Estimation of A/C i response curves
To analyze the A/C i response curve to obtain key photosynthetic capacity parameters, a stepwise CO2 concentration gradient was implemented (390, 300, 200, 100, 50, 390, 390, 550, 800, and 1000 μmol m−2 s−1). Note, the third 390 value is not an error, but a trick to easily recover the ambient CO2 level from the lowest point of 50 μmol m−2 s−1. At each CO2 level, the leaves needed 2–3 min to equilibrate, and a match was also run to balance the CO2 and water vapor concentrations between the reference and leaf chambers. Furthermore, to estimate maximum rate of carboxylation (V c,max), maximum rate of electron transport (J max), and rate of thiose phosphate utilization (TPU), a curve-fitting software tool by Sharkey et al.  based on the method of Farquhar et al.  was run to analyze the A/C i response data.
For transmission electron microscopy, 2-mm2 pieces from the middle sections of the youngest and fully expanded leaves were dissected and immediately fixed in 2.5 % (v/v) glutaraldehyde in 0.1 M phosphate buffer (pH 7.0) overnight at 4 °C. The samples were then washed three times with the same buffer and post-fixed in 1 % osmium tetroxide overnight at 4 °C. After being washed in the same buffer, the leaf tissues were passed through an ethanol dehydration series, and then infiltrated and embedded in Spurr’s resin (Agar Scientific, Essex, UK). Sections were cut using an Ultracut R ultramicrotome (Leica, Wetzlar, Germany). The thin sections were stained with 2 % uranyl acetate and lead citrate , and then observed and photographed under a transmission electron microscope (JEM-1230, JEOL Ltd, Tokyo, Japan). For each treatment, three leaf samples were examined, and approximately 130 mesophyll cells were randomly chosen for the observations.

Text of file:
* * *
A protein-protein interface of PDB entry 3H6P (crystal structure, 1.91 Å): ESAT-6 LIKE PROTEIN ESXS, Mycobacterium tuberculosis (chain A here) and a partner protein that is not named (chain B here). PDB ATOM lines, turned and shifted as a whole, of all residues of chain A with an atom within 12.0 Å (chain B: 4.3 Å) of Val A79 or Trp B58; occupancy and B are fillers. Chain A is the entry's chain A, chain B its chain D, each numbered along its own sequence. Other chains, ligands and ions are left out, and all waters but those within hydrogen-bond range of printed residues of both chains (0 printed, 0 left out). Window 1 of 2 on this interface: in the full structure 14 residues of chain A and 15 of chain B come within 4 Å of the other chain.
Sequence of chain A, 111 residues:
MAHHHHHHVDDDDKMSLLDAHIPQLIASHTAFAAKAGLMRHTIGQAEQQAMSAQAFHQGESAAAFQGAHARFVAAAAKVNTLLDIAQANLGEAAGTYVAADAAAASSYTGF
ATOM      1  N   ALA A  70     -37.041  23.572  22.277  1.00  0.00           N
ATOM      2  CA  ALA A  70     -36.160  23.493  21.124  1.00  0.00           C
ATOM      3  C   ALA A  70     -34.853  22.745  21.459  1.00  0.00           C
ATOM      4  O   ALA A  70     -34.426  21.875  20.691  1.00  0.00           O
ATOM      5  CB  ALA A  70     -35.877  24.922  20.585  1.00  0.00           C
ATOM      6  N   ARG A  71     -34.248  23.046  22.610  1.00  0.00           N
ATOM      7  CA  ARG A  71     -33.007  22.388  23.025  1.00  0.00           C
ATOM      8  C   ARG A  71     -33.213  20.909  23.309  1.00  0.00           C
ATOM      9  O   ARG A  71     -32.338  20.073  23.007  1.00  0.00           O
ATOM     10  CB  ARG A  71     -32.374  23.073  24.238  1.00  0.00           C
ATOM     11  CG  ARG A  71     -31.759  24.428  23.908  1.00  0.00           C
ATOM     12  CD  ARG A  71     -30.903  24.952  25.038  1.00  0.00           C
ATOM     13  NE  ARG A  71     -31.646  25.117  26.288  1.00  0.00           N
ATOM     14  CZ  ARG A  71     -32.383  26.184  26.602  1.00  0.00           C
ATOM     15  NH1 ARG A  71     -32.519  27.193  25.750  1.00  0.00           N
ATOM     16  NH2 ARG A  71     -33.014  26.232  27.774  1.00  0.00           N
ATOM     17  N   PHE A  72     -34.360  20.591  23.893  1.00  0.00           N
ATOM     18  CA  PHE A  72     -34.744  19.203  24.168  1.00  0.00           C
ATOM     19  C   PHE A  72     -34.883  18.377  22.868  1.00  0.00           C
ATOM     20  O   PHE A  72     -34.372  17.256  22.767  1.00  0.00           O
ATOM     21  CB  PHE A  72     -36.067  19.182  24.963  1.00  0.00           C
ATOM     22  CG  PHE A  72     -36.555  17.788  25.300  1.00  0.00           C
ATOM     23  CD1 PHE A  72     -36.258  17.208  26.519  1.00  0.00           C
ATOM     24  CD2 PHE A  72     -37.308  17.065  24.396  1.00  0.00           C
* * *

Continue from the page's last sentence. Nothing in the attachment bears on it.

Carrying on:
A principal component analysis (PCA) was first conducted to test the relationships among the traits including the plant growth, structural, morphological, biomass allocation, and photosynthetic parameters, and the multivariate patterns of the effects of CO2 concentration and watering treatments alone and in combination [26, 56, 57]. Thereafter, we conducted an analysis of variance (ANOVA) for the plant growth, structural, morphological, biomass allocation, and photosynthetic traits, and the anatomical changes in mesophyll cells and their organelles with GLM Full Factorial Mode to test the main effects of watering, elevated CO2, and their interactions. Where watering treatments had a significant effect based on ANOVA, a multiple comparison was done with Duncan’s multiple range test. A one-way ANOVA was also conducted to test the differences between the two CO2 levels within the same watering treatment. The multiple factorial ANOVA model can be used for unequal variances and data near a normal distribution. All statistical analyses were made using the SPSS 20.0 software (SPSS Inc., Chicago, IL, USA). Unless otherwise noted, P < 0.05 was considered statistically significant.
Soil water status